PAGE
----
Public officials around the world like to use Facebook to make announcements and share their thoughts on issues – however, not all of them are equally fond of receiving critical feedback.
But now a woman in the US state of Kansas has hit back with a lawsuit after her comments posted on her town’s mayor’s Facebook page disappeared.
We obtained a copy of the lawsuit for you here.
Tracy Chambless states in her lawsuit that Scott City, and its mayor, Everett Green, trampled on her rights when a decision was made to delete her comments that were critical of the way the coronavirus epidemic was dealt with.
The filing, a civil rights action, accuses Green and the city of stifling discussion on issues of public importance, thus exercising discrimination against citizens critical of their actions, all in an effort to “control the public discourse.”
Chambless, who is a frequent critic of the city’s authorities, also notes that the mayor previously limited the residents’ options when it comes to present in their complaints. These now have to be in writing, and Scott City residents must schedule and present them personally by appearing before the council.
However, since April 6, the council has been off-limits to members of the public due to the health crisis – without providing an alternative. In her lawsuit, Chambless recalls that the United States Supreme Court in the past recognized social networks like Facebook as providing “perhaps the most powerful mechanisms available to a private citizen to make his or her voice heard.”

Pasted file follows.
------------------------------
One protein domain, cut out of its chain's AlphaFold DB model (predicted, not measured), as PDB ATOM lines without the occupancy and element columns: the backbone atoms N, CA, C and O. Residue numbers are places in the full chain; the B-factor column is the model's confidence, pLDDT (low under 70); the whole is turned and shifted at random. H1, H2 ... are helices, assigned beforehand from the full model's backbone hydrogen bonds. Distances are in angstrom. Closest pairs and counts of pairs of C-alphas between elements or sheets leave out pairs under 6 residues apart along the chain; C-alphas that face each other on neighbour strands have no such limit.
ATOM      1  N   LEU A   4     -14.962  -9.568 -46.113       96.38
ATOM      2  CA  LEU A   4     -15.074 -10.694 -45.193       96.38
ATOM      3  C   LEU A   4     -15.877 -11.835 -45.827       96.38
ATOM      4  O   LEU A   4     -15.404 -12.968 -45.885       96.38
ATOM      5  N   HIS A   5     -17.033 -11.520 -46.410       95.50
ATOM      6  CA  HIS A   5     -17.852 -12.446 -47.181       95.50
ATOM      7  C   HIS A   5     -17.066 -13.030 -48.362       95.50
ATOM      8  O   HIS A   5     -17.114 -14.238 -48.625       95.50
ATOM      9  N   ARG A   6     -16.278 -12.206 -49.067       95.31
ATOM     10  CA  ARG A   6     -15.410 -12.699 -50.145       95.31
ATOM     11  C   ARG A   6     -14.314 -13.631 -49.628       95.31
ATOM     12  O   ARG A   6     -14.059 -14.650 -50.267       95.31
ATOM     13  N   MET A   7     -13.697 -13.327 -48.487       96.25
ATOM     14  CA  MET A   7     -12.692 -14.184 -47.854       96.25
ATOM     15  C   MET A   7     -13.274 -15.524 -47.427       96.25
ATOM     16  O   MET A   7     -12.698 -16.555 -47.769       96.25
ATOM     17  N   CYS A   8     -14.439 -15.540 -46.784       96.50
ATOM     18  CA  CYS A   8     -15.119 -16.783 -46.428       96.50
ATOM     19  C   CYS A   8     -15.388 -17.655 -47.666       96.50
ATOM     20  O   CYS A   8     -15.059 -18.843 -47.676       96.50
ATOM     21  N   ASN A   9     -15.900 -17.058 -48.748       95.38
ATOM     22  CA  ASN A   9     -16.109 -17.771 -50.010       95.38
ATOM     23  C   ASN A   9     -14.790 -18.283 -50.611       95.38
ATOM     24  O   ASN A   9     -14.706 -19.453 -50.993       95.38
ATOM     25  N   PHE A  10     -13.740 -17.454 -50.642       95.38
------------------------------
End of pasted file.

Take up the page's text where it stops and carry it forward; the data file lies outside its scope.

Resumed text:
With this in mind and the fact that her attempts to react to the city’s policies during the pandemic, and on other issues, have been consistently thwarted with posts and comments removed on Facebook by the mayor as the page’s administrator, Chambless decided to sue.
The case asks for declaratory and injunctive relief and damages in the amount of $75,000, as Scott City and its mayor are accused of violating First Amendment rights of the plaintiff.
The topic of whether or not censorship by government and elected officials on social media does in fact violate US citizens’ First Amendment rights is a hot-button issue and a dilemma that is increasingly brought before US courts, who are yet to achieve anything resembling consensus when interpreting the law on this issue.